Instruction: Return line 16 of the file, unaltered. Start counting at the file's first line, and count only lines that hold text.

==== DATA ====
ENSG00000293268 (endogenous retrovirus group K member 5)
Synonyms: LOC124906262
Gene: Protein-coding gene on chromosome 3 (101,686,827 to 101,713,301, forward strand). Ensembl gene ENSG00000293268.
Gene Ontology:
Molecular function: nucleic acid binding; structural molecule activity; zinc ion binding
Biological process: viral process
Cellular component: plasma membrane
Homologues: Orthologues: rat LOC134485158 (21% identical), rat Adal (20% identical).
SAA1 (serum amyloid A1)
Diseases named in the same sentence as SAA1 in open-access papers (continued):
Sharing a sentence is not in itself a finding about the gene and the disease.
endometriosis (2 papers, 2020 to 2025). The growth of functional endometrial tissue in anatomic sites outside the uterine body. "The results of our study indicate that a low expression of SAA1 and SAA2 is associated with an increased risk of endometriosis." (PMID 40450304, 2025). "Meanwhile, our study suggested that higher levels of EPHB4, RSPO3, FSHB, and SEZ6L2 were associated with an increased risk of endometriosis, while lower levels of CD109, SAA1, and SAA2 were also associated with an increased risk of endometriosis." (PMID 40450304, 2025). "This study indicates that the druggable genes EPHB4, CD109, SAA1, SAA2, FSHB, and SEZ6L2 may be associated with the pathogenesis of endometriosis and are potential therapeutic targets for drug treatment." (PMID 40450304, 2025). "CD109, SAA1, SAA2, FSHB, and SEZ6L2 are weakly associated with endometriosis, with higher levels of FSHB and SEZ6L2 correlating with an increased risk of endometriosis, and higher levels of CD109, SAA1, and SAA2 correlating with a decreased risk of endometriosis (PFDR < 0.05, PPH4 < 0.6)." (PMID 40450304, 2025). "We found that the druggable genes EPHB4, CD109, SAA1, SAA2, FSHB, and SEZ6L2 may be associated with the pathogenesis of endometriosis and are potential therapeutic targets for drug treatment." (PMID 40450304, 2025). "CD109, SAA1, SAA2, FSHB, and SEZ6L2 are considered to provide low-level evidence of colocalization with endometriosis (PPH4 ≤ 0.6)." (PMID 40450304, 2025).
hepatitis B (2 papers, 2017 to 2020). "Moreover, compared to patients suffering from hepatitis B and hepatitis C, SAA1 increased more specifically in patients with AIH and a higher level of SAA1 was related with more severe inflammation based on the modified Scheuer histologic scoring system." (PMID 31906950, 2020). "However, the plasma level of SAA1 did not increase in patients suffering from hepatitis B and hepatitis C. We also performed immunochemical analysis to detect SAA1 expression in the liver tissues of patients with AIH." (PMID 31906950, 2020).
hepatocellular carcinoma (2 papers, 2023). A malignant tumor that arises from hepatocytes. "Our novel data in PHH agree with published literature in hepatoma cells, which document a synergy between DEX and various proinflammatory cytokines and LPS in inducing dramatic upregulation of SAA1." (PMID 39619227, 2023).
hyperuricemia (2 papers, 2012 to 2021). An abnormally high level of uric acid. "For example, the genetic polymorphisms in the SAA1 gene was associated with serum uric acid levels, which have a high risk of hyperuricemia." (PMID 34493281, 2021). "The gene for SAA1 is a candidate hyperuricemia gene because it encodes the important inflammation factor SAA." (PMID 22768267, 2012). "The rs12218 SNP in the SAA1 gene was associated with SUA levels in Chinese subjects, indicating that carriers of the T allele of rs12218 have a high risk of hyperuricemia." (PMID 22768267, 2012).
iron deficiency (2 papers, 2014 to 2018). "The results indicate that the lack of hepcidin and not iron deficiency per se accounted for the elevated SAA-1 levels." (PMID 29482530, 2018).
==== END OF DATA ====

iron deficiency (2 papers, 2014 to 2018). "The results indicate that the lack of hepcidin and not iron deficiency per se accounted for the elevated SAA-1 levels." (PMID 29482530, 2018).